Making our communities healthy for birds... and people

Five reasons why you should attend the September WBCI/BCW meeting

Here are five reasons why Bird City Wisconsin communities -- and municipalities that want to earn recognition as Bird Cities -- should attend the upcoming Wisconsin Bird Conservation Initiative/Bird City Wisconsin conference.

The event, titled “S.O.S. for Our Flying Bug Eaters,” will be held September 6-8, 2018, at the Ingleside Hotel in Waukesha.

Reason 1: Two fun Chimney Swift outings. You'll get to enjoy Swift Night Out field trips on Thursday and Friday evening. The outings present opportunities to see how easily you could establish a swift-monitoring program in your community. Demonstrating that your community is represented in a citizen science bird-monitoring program like a Swift Night Out could earn your community one point on an application to become a Bird City or to achieve High Flyer status.

Reason 2: Lots of swift nesting and roosting info. Not only will Sandy Schwab, from the Wisconsin Chimney Swift Working Group, give a presentation about conserving Chimney Swifts in urban landscapes, but Dr. Bryan Lenz, past director of Bird City Wisconsin, will describe Chimney Swift monitoring in Green Bay and Milwaukee. What’s more, on Saturday, there will be a lightning roundtable presentation of best ideas for nest boxes, nest structures, and other citizen science activities to benefit aerial insectivores, including swifts. All three events will provide information you can use (and lots of it) to satisfy another Bird City requirement. Demonstrating the implementation of a program either to preserve Chimney Swift nesting and roosting sites or to construct swift towers can earn your community two points on its Bird City application.

Reason 3: Purple Martin know-how. You'll get to learn about Purple Martins from an expert -- Master Bander Dick Nikolai, a board member of the Wisconsin Purple Martin Association. Dick has decades of experience banding martins in Wisconsin; if you have a question about the species, Dick probably knows the answer. Take advantage of his know-how: Documenting the establishment of a program to promote the conservation of Purple Martins through research, state-of-the-art management techniques, or public education could earn your community two points on a Bird City application.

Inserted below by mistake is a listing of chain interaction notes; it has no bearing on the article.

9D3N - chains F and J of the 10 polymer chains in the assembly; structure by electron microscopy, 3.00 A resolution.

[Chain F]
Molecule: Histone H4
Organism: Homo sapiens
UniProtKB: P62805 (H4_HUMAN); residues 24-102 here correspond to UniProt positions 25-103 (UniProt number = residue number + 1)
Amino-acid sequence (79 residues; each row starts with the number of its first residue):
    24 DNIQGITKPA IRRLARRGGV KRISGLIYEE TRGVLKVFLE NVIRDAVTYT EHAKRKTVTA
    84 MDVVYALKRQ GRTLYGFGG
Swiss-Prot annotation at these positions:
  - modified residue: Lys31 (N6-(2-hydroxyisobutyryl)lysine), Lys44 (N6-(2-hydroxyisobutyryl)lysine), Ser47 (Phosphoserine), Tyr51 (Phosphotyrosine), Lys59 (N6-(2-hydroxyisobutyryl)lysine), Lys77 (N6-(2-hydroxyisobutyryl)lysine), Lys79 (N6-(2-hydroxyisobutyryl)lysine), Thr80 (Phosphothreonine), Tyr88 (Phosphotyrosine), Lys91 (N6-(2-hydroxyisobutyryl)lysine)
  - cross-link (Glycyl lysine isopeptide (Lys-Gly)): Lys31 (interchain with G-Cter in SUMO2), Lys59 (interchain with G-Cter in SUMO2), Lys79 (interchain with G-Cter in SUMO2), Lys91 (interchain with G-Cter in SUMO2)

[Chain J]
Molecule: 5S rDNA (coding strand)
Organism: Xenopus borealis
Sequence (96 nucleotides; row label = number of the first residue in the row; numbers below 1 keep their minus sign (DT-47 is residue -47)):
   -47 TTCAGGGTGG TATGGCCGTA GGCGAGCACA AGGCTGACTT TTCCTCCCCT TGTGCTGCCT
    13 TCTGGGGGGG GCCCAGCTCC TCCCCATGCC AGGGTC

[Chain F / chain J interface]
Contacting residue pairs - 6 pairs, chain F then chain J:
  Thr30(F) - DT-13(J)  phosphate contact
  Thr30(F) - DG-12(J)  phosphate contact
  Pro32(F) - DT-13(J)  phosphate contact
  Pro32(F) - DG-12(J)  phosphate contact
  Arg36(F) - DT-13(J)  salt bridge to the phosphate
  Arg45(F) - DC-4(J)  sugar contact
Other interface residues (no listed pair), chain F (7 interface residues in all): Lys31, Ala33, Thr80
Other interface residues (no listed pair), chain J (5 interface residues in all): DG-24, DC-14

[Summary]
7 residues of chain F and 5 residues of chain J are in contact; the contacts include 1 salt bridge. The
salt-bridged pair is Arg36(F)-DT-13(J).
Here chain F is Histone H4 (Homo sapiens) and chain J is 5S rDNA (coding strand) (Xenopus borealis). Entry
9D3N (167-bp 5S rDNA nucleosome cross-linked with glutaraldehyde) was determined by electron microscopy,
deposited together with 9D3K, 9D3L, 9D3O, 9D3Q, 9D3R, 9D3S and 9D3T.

Reason 4: Understanding pesticides. Another expert, Sarah Warner, an environmental contaminants biologist from the U.S. Fish and Wildlife Service, will give an important talk about pesticides and their effect on the insects that aerial insectivores need to survive. Showing that your municipality practices Integrated Pest Management, using natural pest control and the best-available science to minimize pesticide and herbicide use, could be worth one point on an application to become a Bird City or to achieve High Flyer status. Sarah will present the science linking increasing pesticide use with falling numbers of swifts, martins, swallows, and other aerial insectivores -- it might be just what you need to lay out a persuasive case before decision makers in your community.

Reason 5: Great friend-making and information-sharing opportunities. The conference will give you many opportunities to get to know representatives of other Bird City communities. You’ll have time to ask questions, swap tips, and make friends throughout the weekend, and especially at a Thursday-evening get-together at a local brewhouse, during provided continental breakfasts on Friday and Saturday, and at two provided hour-long lunches.

See the conference agenda and get registration details.

And don't delay! The deadline for registering for the conference is Tuesday, August 21, but special discounted rates at the Ingleside Hotel are available only until Monday, August 6. 

See the complete list of requirements for becoming a Bird City.

We'll look for you there!